On the upper floor , which has been newly laid with poplar floorboards throughout, is the master bedroom suite 46m2 with an ensuite bathroom of 7m2. This room has french doors opening onto a very large covered balcony of 47.8m2.

Bedroom 2 27.7m2 has an ensuite bathroom of 9.6m2, which is shared with a smaller bedroom of 11.5m2

Bedroom 4 34m2 has an ensuite of 7m2

Although the house is traditionally finished it has all the comforts of modern living. The restoration work has been done in such a way that the atmosphere and patina of age have been wonderfully preserved. The traditional tomettes, which cover the floors disguise the damp proof membranes and underfloor heating – provided by air-source heat pumps. Upstairs another air-source pump works the reversible units which provide heat in winter and cool air in summer.

The wonderful exposed beams in the vast roof hide the thick insulation which helps trap the warm air within the house in winter and repel the heat of the sun in summer.

The woodlands and garden provide a restful setting for those seeking peace and quiet. For meals outdoors there is an outside kitchen with barbecue and a wood pizza oven at the disposal of our guests. The Swimming Pool is 12 x 6 metres.

Within easy reach there are various excellent restaurants and if you are a golfer the Chateau de Pallanne golf course is only 30 minutes away.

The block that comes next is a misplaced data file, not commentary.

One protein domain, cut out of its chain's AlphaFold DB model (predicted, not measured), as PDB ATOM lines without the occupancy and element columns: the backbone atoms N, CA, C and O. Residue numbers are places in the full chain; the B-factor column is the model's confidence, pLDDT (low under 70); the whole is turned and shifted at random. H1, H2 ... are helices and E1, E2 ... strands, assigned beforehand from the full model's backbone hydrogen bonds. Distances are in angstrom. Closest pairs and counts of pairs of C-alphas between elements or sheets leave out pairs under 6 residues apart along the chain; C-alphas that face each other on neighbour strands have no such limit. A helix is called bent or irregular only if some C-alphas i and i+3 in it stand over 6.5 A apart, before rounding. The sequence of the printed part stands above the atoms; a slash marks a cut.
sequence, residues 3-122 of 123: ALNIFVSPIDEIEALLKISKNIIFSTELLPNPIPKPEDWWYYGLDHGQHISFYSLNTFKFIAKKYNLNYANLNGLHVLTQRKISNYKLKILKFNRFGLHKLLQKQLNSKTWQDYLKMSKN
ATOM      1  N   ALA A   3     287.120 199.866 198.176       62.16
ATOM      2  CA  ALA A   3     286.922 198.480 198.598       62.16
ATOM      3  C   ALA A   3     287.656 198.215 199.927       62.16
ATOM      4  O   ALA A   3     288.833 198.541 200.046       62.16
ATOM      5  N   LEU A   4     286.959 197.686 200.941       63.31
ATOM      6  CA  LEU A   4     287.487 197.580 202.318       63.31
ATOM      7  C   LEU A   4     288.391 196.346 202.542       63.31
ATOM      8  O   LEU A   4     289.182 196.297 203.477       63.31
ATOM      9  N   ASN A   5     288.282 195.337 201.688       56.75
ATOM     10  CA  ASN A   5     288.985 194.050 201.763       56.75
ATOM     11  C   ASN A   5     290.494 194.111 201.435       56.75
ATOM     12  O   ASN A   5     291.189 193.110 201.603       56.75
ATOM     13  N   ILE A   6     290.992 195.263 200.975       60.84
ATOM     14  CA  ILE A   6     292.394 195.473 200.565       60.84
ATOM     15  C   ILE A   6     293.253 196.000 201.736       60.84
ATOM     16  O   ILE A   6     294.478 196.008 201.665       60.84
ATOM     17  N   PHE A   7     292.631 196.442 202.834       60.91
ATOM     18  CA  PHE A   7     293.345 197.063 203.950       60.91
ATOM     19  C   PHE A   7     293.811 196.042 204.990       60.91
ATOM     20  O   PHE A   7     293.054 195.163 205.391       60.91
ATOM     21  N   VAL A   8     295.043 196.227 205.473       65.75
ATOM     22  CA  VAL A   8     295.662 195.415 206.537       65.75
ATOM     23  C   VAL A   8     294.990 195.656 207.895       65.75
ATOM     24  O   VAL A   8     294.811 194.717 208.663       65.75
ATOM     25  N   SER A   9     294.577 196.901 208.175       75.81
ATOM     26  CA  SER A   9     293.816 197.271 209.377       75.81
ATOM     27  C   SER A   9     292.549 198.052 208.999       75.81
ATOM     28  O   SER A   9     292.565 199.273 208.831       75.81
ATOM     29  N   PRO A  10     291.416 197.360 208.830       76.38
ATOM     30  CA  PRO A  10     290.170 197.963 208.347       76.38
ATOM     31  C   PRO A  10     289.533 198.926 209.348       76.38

Location description from owner

The Occitanie region

Maubourguet

A Walk around the Village – and a Little bit of History
Monfaucon sits on a long ridge formed by the grinding of ancient rocks as glaciers scoured their way from the Pyrenees to the sea at Bordeaux. Manechal sits half way down one side of this ridge. A walk around the village is a succession of steep climbs and descents – very good for the cardiovascular system. Turn left out of the gates and down the hill you will go past the house of Claude Laniesse, our famous potter, the only living ceramicist to have had an exhibition at Sevres Museum in Paris, whose exquisite garden has featured in many glossy magazines. If the gate is open you are free to go in and look at his exotic wares, but beware you will be tempted to buy these fabulous creations. You will, though, have to speak French. Next door is the long-serving and always helpful mayor, Roland Dubertrand, who lives in the oldest house in the village. At the cross at the bottom of the hill retrace your steps up rue de la Mongie and climb up the hill past Manechal and turn left at the little crossroads at the top. This takes you to the old heart of the village, now a shadow of its former self. The Monfauconnais – the denizens of the village of Monfaucon – have witnessed more than a bit of history over the centuries.